Most home’s built in the Fargo, North Dakota, metro have a drain tile around the foundation and a sump pump in the basement or crawlspace. Drain tile and sump pump are the home’s primary defense to keep the basement dry.
The drain tile is commonly a perforated pipe (Fig. 1) that is installed along the foundation and it’s main job is to move water that accumulates next to the foundation and under the house into the sump pump pit. From the sump pump pit the water is pumped out of the basement through the exterior wall in an above grade or below grade pipe.
Newer homes may have a diverter valve (Fig. 2) that allows you to either discharge water into the sewer system or through the exterior wall. This feature, is ideal in areas with colder climates as it will eliminate concerns with the exterior pipe freezing which could lead to sump pump failure and even a flooded basement.
Without the option to discharge sump pump water to the sewer system the sump pump is usually discharged through the exterior wall during colder months (Fig. 3). With this option it is important to disconnect the flexible hose before the winter to prevent it from freezing (Fig. 4). If the sump pump hose freezes over and water keeps flowing into the sump pump pit the sump pump will run continuously without being able to pump the water out. The sump pump will likely burn out and your basement may flood (Fig.5).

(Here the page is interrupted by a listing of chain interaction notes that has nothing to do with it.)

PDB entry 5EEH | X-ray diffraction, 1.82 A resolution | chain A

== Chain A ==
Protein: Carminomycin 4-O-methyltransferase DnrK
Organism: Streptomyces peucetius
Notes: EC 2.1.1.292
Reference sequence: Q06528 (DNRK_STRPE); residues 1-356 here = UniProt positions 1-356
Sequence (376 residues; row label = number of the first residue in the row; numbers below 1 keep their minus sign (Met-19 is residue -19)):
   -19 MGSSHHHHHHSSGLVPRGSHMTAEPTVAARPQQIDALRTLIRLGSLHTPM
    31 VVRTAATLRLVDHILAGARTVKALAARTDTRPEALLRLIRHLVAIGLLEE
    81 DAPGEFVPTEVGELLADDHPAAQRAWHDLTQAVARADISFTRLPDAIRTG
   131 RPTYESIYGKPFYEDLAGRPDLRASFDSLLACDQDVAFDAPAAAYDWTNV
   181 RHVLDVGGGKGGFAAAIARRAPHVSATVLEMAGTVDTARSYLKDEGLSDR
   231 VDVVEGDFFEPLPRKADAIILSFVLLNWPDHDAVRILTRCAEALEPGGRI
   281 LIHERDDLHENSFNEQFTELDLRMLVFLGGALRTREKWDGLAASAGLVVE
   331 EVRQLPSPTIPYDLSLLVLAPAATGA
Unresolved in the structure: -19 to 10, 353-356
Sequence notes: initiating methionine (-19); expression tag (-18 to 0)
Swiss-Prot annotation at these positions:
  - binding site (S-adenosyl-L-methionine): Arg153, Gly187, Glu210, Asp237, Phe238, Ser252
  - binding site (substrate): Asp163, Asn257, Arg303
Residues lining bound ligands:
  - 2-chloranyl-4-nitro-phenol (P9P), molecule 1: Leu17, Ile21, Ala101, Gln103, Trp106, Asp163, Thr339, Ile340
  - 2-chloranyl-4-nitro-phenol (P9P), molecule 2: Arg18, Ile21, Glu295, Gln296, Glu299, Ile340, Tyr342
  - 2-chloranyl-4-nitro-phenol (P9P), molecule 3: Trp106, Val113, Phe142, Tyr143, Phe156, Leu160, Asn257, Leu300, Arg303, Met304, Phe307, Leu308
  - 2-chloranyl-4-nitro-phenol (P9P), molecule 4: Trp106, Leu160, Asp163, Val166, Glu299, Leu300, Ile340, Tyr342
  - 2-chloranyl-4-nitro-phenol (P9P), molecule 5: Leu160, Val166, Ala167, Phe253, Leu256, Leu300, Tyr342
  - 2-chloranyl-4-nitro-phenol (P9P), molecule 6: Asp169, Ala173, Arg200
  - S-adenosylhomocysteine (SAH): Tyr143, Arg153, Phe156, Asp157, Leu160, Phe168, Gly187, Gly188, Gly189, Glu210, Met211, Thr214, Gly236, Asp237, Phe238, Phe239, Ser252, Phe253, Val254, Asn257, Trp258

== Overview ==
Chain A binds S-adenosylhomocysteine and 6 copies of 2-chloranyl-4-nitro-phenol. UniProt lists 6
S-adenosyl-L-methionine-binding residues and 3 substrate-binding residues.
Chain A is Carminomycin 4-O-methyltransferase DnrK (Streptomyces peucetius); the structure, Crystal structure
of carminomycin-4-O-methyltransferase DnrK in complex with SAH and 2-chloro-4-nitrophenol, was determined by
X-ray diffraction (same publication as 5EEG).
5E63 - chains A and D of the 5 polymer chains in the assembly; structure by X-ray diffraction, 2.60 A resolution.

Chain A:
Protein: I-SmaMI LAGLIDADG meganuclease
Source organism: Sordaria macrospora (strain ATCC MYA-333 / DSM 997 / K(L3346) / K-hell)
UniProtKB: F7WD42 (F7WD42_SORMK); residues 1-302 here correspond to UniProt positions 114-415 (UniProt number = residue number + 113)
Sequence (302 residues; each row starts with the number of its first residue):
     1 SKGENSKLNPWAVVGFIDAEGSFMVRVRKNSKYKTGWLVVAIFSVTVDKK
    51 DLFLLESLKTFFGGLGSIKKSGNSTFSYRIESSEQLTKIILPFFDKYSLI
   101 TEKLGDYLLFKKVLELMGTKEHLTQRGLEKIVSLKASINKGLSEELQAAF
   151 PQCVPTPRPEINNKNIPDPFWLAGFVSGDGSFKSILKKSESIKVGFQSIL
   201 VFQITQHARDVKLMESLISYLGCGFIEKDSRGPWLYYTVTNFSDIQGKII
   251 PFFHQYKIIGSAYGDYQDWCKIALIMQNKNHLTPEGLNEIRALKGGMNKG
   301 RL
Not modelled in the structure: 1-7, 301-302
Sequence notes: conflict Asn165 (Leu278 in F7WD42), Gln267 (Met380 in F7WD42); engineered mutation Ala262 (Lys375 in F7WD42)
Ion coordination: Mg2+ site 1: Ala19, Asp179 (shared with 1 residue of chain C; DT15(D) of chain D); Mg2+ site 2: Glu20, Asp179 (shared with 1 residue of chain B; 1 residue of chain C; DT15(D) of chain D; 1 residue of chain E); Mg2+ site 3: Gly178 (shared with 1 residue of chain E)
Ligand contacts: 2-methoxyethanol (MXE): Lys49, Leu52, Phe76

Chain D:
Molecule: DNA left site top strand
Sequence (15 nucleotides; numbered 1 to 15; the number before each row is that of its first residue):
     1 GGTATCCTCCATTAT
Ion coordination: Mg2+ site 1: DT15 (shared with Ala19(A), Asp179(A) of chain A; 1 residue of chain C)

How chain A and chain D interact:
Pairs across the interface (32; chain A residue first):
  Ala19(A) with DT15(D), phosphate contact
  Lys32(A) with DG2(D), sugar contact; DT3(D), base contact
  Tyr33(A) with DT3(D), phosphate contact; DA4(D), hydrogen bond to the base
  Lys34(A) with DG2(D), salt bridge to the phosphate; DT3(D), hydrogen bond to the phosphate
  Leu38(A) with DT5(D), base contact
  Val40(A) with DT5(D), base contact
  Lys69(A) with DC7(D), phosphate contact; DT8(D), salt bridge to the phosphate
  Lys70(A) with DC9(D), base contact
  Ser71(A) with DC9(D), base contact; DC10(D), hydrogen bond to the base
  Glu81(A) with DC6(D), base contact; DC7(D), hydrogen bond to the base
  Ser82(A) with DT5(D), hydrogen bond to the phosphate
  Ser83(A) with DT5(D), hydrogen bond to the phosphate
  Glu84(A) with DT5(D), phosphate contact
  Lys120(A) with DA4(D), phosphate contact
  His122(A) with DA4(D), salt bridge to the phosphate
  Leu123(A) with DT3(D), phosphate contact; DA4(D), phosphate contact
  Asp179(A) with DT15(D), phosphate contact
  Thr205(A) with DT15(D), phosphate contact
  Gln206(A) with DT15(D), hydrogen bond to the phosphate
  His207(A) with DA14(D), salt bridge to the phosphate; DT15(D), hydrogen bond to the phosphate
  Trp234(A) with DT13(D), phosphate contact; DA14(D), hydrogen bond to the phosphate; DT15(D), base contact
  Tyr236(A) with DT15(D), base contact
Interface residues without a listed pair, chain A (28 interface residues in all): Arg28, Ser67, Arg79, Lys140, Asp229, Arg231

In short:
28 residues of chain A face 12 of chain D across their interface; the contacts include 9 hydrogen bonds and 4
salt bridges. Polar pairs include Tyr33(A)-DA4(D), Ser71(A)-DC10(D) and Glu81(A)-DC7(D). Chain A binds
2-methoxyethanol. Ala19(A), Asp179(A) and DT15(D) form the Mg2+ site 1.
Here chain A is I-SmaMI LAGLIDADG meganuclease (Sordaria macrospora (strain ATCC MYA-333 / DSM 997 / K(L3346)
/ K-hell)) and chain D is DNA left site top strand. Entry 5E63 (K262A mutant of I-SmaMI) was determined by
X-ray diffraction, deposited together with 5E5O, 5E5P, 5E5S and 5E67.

In preparation for the winter season, we recommend installing a larger pipe (for example a 4″ PVC pipe) over the pipe that comes out of the exterior wall (Fig. 6). With the larger pipe in place it is less likely to freeze and you are still able to discharge sump pump water away from the foundation.
This is in our opinion the best way to discharge water from your sump pump in winter months unless you have the option to discharge water to the sewer system directly.
For more winterization tips, check out the edition Lars Knows Winterization and other Lars Knows editions to learn how you can better protect your home and protect your investment.